Norm: But do you believe in the hypostatic Jesus?
Jane Fonda: No.

Norm: So, you’re not a Christian. … But, you believe. You believe in something. … I think it shows remarkable humility that you still have not made up your mind.

OK, raise your hand if you were prepared for “hypostatic Jesus” question.

Not many hands, I imagine.

That is not the kind of theological term that many legendary comedians drop into a conversation.

What does it mean? To be blunt, we are talking about one of the most complex, and essential, concepts in Trinitarian Christianity. Here’s the start of a commentary at the Simply Catholic website:

One of the core teachings about the person of Jesus is traditionally called the hypostatic union. This term developed in the early Church, whereby the word “hypostatic” was used officially at the Council of Chalcedon as a way to express the union of Jesus’ two natures. Simply put, it means that in the Person of Jesus are two natures — divinity and humanity — in complete unity without mixture, change, division or separation, as the Council of Chalcedon famously said.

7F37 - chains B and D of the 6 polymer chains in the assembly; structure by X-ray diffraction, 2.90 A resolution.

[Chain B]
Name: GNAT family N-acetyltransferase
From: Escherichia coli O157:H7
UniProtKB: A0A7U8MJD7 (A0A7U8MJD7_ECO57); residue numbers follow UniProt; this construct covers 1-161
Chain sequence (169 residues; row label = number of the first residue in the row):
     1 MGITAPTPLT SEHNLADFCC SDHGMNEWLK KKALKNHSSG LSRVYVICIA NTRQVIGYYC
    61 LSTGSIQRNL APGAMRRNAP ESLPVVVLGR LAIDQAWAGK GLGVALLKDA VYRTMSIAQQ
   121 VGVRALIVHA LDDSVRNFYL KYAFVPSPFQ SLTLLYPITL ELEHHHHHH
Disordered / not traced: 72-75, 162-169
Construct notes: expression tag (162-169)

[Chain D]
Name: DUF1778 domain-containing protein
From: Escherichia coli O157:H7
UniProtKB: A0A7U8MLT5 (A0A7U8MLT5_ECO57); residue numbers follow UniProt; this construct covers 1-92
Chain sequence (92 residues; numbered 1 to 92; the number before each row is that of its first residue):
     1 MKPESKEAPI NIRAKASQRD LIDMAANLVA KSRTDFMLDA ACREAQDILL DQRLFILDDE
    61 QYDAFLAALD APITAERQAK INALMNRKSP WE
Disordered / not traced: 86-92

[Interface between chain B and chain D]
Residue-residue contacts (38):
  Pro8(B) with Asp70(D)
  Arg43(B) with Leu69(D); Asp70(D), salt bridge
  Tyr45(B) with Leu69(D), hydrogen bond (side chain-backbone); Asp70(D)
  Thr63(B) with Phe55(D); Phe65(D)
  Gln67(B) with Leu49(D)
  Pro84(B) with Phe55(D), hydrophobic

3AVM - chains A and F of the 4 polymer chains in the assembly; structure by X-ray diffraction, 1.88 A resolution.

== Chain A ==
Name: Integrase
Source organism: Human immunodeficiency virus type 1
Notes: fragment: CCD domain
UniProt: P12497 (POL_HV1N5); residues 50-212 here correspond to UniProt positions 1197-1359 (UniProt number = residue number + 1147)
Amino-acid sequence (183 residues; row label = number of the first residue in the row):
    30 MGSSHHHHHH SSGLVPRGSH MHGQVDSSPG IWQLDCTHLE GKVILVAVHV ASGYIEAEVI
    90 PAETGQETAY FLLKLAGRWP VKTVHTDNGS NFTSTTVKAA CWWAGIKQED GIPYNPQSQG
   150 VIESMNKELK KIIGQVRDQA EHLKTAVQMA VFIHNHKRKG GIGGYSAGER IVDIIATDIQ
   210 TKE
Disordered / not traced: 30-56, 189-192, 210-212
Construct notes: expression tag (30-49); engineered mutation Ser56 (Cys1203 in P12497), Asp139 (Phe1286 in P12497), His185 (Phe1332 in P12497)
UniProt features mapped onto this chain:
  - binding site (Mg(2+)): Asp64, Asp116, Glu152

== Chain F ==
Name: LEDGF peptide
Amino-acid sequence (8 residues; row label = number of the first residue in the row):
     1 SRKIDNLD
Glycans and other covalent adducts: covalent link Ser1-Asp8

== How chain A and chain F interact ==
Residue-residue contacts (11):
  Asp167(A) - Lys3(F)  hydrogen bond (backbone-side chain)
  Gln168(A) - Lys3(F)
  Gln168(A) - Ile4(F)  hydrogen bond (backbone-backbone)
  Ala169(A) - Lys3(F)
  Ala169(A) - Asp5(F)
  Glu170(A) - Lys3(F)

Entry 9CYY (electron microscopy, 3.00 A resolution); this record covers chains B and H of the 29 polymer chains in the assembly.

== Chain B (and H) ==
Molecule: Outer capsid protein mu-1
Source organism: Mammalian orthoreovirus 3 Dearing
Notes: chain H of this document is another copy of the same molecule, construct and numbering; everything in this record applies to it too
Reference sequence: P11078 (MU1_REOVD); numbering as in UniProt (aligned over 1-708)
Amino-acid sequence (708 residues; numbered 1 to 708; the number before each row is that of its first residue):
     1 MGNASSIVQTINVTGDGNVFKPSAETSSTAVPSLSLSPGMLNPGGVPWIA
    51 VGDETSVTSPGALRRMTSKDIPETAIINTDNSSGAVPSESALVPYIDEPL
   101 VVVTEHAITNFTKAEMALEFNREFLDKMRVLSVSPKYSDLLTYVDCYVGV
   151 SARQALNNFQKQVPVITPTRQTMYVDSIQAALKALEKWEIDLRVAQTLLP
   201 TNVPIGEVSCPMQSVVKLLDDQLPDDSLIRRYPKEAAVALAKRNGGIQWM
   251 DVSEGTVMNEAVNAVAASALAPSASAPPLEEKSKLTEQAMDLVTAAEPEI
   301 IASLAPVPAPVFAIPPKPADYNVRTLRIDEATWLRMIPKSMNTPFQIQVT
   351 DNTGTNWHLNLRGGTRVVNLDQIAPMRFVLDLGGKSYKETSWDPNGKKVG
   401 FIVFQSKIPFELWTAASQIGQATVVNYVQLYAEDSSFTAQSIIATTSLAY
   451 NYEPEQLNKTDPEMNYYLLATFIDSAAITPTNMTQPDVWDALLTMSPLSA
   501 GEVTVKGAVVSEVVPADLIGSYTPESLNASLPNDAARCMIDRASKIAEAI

What do you think? The mainstream obits, so far, are totally faith-free (New York Times, here). Let me know if you saw anything that dug deeper than the mainstream-press norm.

Enjoy the podcast and, please, pass it on to others. And here is one final shot of very specific theological content, from Macdonald, himself.

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Scripture. Faith. Grace. Christ, Glory of God. Smart man says nothing is a miracle. I say everything is.

&mdash; Norm Macdonald (@normmacdonald) October 31, 2017